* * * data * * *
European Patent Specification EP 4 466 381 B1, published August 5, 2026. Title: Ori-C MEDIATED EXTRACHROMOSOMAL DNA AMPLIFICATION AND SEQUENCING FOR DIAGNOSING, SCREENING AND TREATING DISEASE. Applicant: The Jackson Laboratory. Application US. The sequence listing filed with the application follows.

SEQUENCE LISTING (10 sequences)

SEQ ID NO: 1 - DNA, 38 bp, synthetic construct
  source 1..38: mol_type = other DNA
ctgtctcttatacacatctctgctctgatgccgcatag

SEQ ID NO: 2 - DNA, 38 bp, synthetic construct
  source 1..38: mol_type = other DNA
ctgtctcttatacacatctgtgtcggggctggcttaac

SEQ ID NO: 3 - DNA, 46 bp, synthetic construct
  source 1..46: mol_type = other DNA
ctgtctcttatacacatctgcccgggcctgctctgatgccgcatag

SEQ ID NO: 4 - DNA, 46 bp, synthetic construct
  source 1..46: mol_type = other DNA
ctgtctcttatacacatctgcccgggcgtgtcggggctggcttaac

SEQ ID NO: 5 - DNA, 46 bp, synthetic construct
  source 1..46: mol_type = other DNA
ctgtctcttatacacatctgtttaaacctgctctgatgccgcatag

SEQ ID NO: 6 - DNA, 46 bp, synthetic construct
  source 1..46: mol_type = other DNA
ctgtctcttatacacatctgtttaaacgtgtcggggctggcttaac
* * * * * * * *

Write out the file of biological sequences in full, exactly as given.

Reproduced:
European Patent Specification EP 4 466 381 B1, published August 5, 2026. Title: Ori-C MEDIATED EXTRACHROMOSOMAL DNA AMPLIFICATION AND SEQUENCING FOR DIAGNOSING, SCREENING AND TREATING DISEASE. Applicant: The Jackson Laboratory. Application US. The sequence listing filed with the application follows.

SEQUENCE LISTING (10 sequences)

SEQ ID NO: 1 - DNA, 38 bp, synthetic construct
  source 1..38: mol_type = other DNA
ctgtctcttatacacatctctgctctgatgccgcatag

SEQ ID NO: 2 - DNA, 38 bp, synthetic construct
  source 1..38: mol_type = other DNA
ctgtctcttatacacatctgtgtcggggctggcttaac

SEQ ID NO: 3 - DNA, 46 bp, synthetic construct
  source 1..46: mol_type = other DNA
ctgtctcttatacacatctgcccgggcctgctctgatgccgcatag

SEQ ID NO: 4 - DNA, 46 bp, synthetic construct
  source 1..46: mol_type = other DNA
ctgtctcttatacacatctgcccgggcgtgtcggggctggcttaac

SEQ ID NO: 5 - DNA, 46 bp, synthetic construct
  source 1..46: mol_type = other DNA
ctgtctcttatacacatctgtttaaacctgctctgatgccgcatag

SEQ ID NO: 6 - DNA, 46 bp, synthetic construct
  source 1..46: mol_type = other DNA
ctgtctcttatacacatctgtttaaacgtgtcggggctggcttaac